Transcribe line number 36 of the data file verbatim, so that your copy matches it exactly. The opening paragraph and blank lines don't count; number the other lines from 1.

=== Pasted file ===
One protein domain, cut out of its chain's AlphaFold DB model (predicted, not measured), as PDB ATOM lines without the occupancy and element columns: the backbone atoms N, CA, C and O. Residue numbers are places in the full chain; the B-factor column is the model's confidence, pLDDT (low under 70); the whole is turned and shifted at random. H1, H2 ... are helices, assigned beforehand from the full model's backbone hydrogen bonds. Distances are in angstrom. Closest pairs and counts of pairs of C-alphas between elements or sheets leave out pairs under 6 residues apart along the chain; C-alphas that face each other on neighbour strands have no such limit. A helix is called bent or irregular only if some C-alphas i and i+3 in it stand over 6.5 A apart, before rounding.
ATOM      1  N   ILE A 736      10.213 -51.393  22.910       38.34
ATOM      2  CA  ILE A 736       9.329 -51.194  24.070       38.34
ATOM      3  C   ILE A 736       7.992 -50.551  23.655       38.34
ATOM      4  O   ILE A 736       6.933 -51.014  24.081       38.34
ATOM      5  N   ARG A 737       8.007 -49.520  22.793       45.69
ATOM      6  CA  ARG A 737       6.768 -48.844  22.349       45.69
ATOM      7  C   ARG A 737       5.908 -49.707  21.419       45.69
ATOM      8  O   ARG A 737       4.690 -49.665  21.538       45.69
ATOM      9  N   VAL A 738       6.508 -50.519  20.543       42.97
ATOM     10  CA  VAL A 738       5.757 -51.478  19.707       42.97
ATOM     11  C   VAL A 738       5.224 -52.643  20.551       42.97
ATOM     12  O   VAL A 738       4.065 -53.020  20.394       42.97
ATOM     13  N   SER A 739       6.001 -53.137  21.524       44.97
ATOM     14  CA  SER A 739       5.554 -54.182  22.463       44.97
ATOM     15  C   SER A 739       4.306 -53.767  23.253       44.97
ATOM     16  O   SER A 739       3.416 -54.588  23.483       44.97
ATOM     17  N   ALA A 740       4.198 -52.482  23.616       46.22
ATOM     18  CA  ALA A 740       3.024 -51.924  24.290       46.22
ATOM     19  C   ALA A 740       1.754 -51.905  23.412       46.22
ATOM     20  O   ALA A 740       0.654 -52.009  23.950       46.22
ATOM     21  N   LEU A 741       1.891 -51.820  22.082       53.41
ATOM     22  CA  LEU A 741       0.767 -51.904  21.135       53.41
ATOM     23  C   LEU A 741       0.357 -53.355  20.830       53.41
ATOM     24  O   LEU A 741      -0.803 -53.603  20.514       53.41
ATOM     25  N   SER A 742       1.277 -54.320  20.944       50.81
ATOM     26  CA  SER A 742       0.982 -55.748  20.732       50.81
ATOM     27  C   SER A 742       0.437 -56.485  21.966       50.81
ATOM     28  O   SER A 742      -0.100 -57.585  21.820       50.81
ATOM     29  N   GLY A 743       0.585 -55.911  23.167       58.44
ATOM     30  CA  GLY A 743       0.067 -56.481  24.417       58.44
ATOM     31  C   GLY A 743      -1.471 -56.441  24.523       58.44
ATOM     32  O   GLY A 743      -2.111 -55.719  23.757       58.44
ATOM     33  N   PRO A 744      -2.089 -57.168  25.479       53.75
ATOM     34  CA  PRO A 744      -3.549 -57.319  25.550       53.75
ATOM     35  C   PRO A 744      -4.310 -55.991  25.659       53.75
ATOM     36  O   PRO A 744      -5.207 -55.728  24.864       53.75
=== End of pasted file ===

ATOM     36  O   PRO A 744      -5.207 -55.728  24.864       53.75